22 May 2012


From the Guardian review of Middle Age: A Natural History (London: Portobello 2012) by David Bainbridge -
in this determinedly chirpy book, David Bainbridge wants to show that the years between 40 and 60 actually represent a kind of sunlit upland of "maximal" experience. Yes, we get fatter and slower and less able to read small print (this book is tactfully printed in a large size font). But our bodies stay in pretty good nick: if you get to 40, then you are very likely to get to 60. What's more, argues Bainbridge in a slightly over-emphatic way, as if talking to someone with early hearing loss, by the time we enter our fifth decade we will have developed cognitive capacities that allow us to think more cleverly than, if not quite as quickly as, we used to at 20. In a culture that depends on harvesting information rather than, say, turnips, this puts middle-aged people in pole position for a really rather lovely life.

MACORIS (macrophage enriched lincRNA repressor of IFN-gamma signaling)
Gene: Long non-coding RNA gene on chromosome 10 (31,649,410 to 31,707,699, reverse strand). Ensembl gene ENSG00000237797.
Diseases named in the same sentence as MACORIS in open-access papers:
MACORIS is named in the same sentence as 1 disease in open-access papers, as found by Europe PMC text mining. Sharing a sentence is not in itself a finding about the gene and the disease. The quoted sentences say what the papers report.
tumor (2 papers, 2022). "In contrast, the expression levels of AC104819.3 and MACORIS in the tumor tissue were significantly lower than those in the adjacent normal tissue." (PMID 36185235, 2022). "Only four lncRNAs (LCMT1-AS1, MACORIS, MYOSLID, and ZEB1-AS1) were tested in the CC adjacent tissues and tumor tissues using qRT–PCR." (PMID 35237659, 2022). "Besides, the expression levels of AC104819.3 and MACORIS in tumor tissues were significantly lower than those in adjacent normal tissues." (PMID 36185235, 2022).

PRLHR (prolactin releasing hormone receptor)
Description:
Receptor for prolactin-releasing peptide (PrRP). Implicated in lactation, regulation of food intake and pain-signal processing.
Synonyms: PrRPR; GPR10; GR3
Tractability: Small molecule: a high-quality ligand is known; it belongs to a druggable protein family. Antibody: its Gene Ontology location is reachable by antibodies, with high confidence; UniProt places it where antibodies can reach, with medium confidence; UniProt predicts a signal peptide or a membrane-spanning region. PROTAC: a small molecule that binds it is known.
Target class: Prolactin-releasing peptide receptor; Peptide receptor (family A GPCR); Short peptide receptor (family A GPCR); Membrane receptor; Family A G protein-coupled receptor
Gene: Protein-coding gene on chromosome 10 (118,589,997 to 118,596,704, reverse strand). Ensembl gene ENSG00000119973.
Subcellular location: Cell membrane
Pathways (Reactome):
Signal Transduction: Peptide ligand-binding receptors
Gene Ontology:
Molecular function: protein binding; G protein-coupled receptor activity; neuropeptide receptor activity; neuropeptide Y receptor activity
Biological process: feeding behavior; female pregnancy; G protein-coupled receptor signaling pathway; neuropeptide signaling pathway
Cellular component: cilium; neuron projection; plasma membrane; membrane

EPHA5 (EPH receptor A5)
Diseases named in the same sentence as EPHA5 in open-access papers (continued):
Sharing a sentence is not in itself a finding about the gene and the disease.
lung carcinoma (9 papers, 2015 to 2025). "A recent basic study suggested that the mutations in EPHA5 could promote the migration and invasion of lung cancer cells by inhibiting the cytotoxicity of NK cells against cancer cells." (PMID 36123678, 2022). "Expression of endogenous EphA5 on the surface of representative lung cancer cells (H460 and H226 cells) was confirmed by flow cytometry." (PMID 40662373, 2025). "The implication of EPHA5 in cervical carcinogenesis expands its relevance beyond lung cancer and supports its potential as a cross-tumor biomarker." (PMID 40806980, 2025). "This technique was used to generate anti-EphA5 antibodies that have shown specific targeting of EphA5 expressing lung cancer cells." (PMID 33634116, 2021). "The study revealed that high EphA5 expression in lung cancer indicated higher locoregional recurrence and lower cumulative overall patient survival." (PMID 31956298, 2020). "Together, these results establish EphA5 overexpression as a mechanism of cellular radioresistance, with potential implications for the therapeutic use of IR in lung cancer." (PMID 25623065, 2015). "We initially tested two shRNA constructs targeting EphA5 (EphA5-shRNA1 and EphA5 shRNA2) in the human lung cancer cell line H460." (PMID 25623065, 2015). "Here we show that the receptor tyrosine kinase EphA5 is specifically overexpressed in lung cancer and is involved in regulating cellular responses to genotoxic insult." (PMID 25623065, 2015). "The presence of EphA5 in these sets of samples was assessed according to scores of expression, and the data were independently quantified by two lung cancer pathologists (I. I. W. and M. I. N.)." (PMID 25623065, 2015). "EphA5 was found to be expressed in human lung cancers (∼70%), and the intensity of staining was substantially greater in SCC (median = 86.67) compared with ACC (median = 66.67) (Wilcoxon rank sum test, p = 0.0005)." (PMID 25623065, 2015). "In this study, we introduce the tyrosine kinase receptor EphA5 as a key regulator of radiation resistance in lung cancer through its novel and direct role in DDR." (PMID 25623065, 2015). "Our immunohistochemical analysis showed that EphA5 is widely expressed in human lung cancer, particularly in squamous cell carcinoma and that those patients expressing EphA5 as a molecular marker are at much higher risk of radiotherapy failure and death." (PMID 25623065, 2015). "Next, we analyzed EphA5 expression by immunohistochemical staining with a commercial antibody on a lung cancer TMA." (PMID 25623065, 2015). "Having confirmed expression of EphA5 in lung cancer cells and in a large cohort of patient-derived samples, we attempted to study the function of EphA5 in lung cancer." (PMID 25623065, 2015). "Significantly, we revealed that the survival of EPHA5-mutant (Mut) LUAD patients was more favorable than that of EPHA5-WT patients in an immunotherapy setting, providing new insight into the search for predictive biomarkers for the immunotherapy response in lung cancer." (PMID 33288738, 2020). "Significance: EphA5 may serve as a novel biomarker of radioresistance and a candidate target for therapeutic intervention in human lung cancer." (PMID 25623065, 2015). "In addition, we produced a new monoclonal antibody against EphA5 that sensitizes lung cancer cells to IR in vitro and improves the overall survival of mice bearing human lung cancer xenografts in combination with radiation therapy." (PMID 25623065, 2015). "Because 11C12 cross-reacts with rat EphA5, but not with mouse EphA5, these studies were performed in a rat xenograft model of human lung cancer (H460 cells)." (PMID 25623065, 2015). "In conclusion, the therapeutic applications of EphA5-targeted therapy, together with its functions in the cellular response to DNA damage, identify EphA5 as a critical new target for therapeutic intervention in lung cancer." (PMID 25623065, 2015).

Alas -
Already the author of several popular books – his most recent was on why teenagers are terrific – Bainbridge doesn't seem yet to have found a voice that elegantly bridges the gap between the language of academic and popular science. He veers too far to the arch – at one point using the phrase "dear reader", for which he should really be shot, even if he is 43 and therefore out of the age band where a man is most likely to meet a violent death. This chumminess is combined with a tic, derived from academic writing, of telling the reader what she is about to be told and then telling her afterwards that she has just been told it. This is particularly irritating given that the book is presumably targeted at the middle aged – the very people who are supposed to have inherited from their ancestors a laser-like ability to spot what really matters in any given situation.